Debug It!

If there’s one thing I like about programming computers, it’s the ability to tell a machine exactly what to do. –insert Skynet reference here– With that said, I wanted to learn some more tips, tricks and techniques to figure out what exactly computers are doing when they’re misbehaving. I decided to grab a copy of Debug It! by Paul Butcher just to see what a whole book on debugging could possibly be all about. Initially I thought it would run dry of good topics early on, but there’s plenty to read about in this title.

Finding and Fixing Errors

Part of debugging is the ability to locate and eliminate defects. The book gave some really helpful tips on how to reproduce and diagnose bugs. Some of these are common sense, others aren’t so obvious. The author talks about how you can benefit from another person looking at it as well as keeping a log of all the “things” you’ve tried. Oftentimes, if you’re like me, you might even forget that a bug is anything that the software is supposed to do, but doesn’t do!

Preventing Bugs

Working in a bug free environment is great, but keeping the bugs away is difficult. “The Bigger Picture” section of the book does a nice job of talking about maintaining quality and preventing bugs from popping back up. Zero tolerance for defects and giving bugs top priority has certainly helped a major project I’ve worked on be a huge success. Keeping track of your defects with tracking software right from the get go is a pretty good idea, you’ll hear about that when reading this book.

More on Code Quality

While the book is primarily focused on how to avoid and remove defects, Paul also goes in depth on many other software development practices that support quality. Unit testing, source control, automation and project management practices. There’s a lot more than bug-squashing in this book, there’s a lot of good info on writing code that works. We all love code that works!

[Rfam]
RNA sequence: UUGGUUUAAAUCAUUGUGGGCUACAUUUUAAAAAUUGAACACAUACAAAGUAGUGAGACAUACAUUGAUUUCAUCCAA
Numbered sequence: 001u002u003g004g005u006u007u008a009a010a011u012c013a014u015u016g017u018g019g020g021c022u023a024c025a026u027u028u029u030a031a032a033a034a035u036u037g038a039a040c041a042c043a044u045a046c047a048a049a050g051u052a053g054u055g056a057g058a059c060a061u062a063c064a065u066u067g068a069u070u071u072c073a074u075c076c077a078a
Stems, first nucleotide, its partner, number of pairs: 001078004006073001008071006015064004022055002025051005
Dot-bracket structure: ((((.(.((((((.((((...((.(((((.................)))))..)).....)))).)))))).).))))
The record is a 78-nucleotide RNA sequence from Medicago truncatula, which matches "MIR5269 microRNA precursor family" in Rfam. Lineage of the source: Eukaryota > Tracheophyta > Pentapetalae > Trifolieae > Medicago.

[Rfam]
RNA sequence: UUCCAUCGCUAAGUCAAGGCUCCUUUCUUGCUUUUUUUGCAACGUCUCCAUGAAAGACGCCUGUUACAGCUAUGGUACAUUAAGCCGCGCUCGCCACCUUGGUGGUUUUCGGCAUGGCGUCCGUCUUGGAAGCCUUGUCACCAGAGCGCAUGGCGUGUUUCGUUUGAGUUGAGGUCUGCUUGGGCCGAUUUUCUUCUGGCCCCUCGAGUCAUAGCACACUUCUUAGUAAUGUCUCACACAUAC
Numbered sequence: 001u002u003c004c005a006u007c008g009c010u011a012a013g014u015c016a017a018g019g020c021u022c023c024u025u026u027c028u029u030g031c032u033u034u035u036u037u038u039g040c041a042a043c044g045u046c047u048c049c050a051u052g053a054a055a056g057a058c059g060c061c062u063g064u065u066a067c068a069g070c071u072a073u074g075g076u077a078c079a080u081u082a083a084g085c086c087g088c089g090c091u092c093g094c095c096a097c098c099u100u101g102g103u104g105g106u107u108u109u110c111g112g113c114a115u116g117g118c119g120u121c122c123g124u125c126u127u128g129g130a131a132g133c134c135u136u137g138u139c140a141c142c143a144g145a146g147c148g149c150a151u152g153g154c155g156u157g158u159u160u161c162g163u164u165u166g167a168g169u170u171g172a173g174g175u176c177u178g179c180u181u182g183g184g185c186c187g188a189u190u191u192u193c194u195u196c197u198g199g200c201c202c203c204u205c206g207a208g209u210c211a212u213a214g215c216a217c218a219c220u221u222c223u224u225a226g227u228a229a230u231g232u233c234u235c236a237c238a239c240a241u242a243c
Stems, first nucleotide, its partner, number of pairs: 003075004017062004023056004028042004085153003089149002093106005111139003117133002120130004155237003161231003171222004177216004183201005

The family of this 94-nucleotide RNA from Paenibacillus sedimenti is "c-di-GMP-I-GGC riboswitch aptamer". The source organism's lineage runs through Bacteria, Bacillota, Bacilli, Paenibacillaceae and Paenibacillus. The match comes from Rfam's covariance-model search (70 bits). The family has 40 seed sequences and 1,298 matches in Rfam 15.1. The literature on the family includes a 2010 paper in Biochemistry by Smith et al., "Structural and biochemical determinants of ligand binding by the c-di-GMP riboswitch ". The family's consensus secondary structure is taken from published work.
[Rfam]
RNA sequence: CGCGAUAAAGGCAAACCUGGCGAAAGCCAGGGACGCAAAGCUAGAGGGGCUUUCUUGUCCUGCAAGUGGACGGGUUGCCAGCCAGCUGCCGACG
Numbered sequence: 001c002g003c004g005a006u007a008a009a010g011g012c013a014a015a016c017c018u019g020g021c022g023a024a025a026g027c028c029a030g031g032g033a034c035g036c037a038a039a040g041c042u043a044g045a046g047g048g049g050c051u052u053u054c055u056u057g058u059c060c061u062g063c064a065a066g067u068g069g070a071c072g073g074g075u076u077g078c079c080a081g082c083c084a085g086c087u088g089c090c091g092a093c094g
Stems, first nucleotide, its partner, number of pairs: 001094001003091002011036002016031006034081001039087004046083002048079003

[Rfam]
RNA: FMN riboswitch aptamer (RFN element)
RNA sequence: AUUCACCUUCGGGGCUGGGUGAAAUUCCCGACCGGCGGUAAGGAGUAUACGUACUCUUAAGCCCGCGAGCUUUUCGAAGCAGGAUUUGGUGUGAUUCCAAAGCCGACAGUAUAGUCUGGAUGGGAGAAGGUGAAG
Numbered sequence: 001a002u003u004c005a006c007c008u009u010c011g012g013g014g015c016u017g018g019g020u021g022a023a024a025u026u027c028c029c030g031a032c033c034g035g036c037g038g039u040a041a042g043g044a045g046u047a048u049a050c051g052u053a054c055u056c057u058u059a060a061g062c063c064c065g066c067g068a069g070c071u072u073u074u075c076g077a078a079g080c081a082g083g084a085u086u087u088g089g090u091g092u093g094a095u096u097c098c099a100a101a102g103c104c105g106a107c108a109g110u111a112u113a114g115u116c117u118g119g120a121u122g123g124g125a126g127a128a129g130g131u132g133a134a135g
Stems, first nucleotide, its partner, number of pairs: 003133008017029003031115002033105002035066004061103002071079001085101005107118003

What Did I Think?

Overall, this was a really good read. There wasn’t anything Earth shattering, but it did align with some of my approaches to defects, as well as reinforce the things I don’t always do so well. Pablo and I give this one 5 out of 5 donkeys! Here’s a few things I’m going to try to keep in mind as I debug in the future:

  • Don’t allow for black magic
    • “Weird, that must have just been an anomaly” – No, it probably happened for a reason. What reason? Find out!
    • “For some reason it XYZ’d” – If it does it once, it could probably happen again.
  • Reflect on defects more:
    • Why did this bug occur or not get caught in the first place?
    • How can we avoid something like this from happening again?

Who Should Read This Book?

I think that this book should be read by all new software developers as well as all junior or mid-level developers. There’s plenty to be learned by the senior developer types too. Even if you’ve been doing these things for a long time, this is a good read to make sure you’re keeping your feet planted firmly on the ground.

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About Chris Missal

Oh hey, I'm a Senior Consultant for Headspring in Austin, TX. I've been working in software professionally since 2006 and I really, really love it. I'm mostly in the Microsoft world, but enjoy building computer things of all sorts (to be vague). When I'm not slinging code, I'm probably out and about slinging discs, bowling balls, or good beer with great friends.
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  • http://jason.lostechies.com Jason Meridth

    Pablo and I give this one 5 out of 5 donkeys!

    nice.

  • http://www.mactonweb.com Web design London

    Some developers thrash around aimlessly looking for a bug without concrete results.